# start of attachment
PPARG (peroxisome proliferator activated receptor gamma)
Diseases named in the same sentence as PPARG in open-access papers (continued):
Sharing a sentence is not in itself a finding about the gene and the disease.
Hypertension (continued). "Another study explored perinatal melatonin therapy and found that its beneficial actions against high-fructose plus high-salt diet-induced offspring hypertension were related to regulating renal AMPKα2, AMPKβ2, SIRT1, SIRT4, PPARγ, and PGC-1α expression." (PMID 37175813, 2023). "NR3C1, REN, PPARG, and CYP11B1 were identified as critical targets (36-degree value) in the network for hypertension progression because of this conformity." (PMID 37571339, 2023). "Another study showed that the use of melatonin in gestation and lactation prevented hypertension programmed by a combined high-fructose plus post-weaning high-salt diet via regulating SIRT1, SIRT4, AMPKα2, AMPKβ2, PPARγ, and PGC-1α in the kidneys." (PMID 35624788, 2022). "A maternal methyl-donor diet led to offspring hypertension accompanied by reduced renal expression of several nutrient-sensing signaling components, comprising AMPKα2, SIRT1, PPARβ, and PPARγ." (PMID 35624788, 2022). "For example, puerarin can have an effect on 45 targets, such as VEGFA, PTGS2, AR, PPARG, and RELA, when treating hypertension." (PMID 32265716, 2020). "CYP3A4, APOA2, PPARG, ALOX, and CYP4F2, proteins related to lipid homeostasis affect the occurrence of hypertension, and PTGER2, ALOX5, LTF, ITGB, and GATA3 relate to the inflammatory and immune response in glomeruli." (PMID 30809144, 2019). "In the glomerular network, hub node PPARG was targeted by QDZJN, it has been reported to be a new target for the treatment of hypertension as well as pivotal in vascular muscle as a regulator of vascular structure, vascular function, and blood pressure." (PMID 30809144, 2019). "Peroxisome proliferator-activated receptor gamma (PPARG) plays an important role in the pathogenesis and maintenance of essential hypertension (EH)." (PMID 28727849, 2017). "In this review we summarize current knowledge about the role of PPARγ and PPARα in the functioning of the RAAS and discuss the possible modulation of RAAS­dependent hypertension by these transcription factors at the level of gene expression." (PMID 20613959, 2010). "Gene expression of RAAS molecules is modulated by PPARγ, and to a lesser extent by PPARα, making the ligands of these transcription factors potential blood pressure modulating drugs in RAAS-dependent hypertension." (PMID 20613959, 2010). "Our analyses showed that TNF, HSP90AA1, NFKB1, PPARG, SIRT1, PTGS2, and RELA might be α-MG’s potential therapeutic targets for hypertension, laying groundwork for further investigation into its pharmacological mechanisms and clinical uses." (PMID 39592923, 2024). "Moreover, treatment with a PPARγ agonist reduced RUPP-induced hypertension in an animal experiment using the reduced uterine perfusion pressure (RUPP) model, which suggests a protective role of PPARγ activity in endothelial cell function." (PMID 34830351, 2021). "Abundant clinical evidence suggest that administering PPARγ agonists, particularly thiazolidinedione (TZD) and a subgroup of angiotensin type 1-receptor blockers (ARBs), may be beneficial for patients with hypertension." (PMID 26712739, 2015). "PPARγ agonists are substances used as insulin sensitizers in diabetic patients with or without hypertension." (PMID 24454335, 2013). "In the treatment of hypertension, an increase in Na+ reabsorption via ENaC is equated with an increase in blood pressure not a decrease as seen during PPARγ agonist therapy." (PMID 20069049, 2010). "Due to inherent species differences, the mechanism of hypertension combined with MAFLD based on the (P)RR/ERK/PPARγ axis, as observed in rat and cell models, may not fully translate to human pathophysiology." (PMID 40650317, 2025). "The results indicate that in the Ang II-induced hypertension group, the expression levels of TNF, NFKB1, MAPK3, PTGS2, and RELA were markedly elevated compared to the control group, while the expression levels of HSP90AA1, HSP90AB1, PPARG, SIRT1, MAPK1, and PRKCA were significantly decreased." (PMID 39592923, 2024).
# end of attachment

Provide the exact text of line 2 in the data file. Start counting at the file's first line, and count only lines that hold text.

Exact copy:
Diseases named in the same sentence as PPARG in open-access papers (continued):